This presents an unrealistic and distorted view of the reality for many women - who may never get their pre-pregnancy bodies back.

Beall believes if a celebrity were to do a kind of Demi Moore for postnatal women, maybe attitudes would start to shift.

"If any superstars would like to contact me, I would be overjoyed to respond!" she laughs, adding that she is still recruiting volunteers.

But Max Vadukul, a New-York based photographer who has worked for Vogue, doesn't expect to see such a picture in a "high-end glossy" magazine any time soon.

The urge to touch up an image is one most photographers and magazine editors just can't resist, he says.

And getting the models or celebrities to pose in the first place with their stretch marks on display would be tough, as their jobs, and the whole industry, rest on the prevailing ideal of perfection.

For some, the idea that stretch marks are beautiful may be just a stretch too far.

Beall says many of her clients don't like the images at first, and focus on what they see as blemishes or problem areas - a roll of fat, a wrinkle, a stretch mark.

But she says the more they look, the more they start to see the beauty in the images.

Christina Berry, who took part in the book, says she has always struggled to embrace her body, but the shoot left her filled with a new confidence.

"It's still a work in progress. I'm not going to say that every day I 100% feel the sexiest and the most confident," she says.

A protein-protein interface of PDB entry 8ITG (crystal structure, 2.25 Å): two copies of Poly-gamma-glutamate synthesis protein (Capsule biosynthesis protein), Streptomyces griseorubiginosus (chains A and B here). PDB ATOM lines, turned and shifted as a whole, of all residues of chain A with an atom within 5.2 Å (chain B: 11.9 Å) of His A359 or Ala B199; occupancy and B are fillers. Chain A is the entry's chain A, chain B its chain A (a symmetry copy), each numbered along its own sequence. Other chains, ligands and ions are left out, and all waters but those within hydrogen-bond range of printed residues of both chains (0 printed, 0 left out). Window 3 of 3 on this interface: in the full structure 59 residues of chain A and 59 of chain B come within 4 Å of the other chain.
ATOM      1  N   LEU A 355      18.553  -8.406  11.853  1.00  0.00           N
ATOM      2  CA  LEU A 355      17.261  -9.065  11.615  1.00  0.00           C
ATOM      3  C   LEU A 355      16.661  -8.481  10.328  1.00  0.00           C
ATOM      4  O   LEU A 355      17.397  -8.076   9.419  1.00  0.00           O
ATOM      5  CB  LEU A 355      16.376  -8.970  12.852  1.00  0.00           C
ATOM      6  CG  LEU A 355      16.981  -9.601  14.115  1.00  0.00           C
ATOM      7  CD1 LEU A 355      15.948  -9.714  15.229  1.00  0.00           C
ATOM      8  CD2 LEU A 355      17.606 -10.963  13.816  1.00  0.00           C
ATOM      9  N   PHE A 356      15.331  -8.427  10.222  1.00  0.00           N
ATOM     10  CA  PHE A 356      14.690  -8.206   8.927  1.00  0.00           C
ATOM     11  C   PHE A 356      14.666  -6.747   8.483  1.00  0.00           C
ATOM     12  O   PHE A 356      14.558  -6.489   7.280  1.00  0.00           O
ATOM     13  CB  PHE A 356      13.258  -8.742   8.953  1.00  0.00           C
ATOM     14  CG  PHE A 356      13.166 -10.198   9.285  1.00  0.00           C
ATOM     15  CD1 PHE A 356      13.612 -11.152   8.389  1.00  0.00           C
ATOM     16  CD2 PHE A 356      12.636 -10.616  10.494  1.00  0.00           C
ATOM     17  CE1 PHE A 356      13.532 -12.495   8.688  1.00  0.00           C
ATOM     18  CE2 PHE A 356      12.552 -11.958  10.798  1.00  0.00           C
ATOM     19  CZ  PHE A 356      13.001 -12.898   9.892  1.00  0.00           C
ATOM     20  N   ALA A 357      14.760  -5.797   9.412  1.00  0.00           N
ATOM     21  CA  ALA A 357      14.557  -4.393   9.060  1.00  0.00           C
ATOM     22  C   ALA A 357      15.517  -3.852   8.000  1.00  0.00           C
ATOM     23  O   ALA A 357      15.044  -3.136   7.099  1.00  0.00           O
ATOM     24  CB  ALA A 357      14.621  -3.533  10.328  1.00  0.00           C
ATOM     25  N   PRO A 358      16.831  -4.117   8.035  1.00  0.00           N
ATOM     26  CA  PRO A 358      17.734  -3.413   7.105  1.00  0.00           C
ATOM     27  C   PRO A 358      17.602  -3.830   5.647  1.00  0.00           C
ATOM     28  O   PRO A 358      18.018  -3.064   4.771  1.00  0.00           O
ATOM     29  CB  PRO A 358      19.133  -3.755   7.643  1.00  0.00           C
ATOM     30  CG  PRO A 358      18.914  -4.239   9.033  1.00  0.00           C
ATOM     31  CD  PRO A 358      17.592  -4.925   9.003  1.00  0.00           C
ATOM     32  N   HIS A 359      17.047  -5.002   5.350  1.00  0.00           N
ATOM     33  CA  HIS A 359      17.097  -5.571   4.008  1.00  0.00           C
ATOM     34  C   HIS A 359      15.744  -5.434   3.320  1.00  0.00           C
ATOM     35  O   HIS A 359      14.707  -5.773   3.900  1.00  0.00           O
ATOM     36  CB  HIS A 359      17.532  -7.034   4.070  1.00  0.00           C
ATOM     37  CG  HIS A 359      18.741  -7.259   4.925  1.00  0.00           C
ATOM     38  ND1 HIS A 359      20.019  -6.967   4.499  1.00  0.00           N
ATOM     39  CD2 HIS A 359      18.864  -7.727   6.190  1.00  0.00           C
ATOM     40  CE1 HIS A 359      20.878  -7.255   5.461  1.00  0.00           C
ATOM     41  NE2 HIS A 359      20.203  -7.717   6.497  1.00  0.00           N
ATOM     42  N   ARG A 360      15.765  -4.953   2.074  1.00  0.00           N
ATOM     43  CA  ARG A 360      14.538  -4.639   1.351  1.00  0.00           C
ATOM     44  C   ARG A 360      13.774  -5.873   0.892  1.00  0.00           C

"But I remember what I did and I go and look at my pictures and I say 'Wow, I am beautiful!'"

Her husband Chris says men tend to have only the most superficial conversations among themselves about the way their partners' bodies have, or might, change after pregnancy - and are largely unprepared for the reality.

"Seeing the pictures and then also seeing other women's pictures, it led me to think, 'Man, I'm kind of an ass for not recognising what the real, important things are when it comes to her physical appearance.'

"It's what she's done, and why she has those scars. I don't have to bear any of that - and she does.

"I think these women are powerful. I think my wife is incredible, and I think that was something that I needed to see and needed to understand. And I hope the pictures continue to do that for other men."

"I had my daughter and my body physically changed very drastically, and I was surprised by that. I hadn't expected it because there are not a lot of these images in our culture.

"I was torn between being really in awe of my body and wanting to honour it for what it had done in growing and birthing this little person, and also still struggling to want to look conventionally beautiful, and trying to figure out where I fit on that spectrum. It was a struggle. It was really confusing to feel all of these - totally opposite things - at once.

"I really believe that the more that we see a wide range of things, the more we are going to feel normal and the more we are going to realise that it is normal, and the less it is going to be an issue. It's just that there's so little access to these images in our culture."

Beall's project got a big vote of support on the crowd-funding website Kickstarter - more than 1,000 people backed it and Beall raised almost three times the amount she was looking for.

And she's notched up one other victory. When she googled "beautiful body" the other day, she was delighted by what popped up.

"My black and white images are sprawled through all through all these airbrushed photographs.

"And I took such delight. It was like, 'Oh gosh, it's happening!'"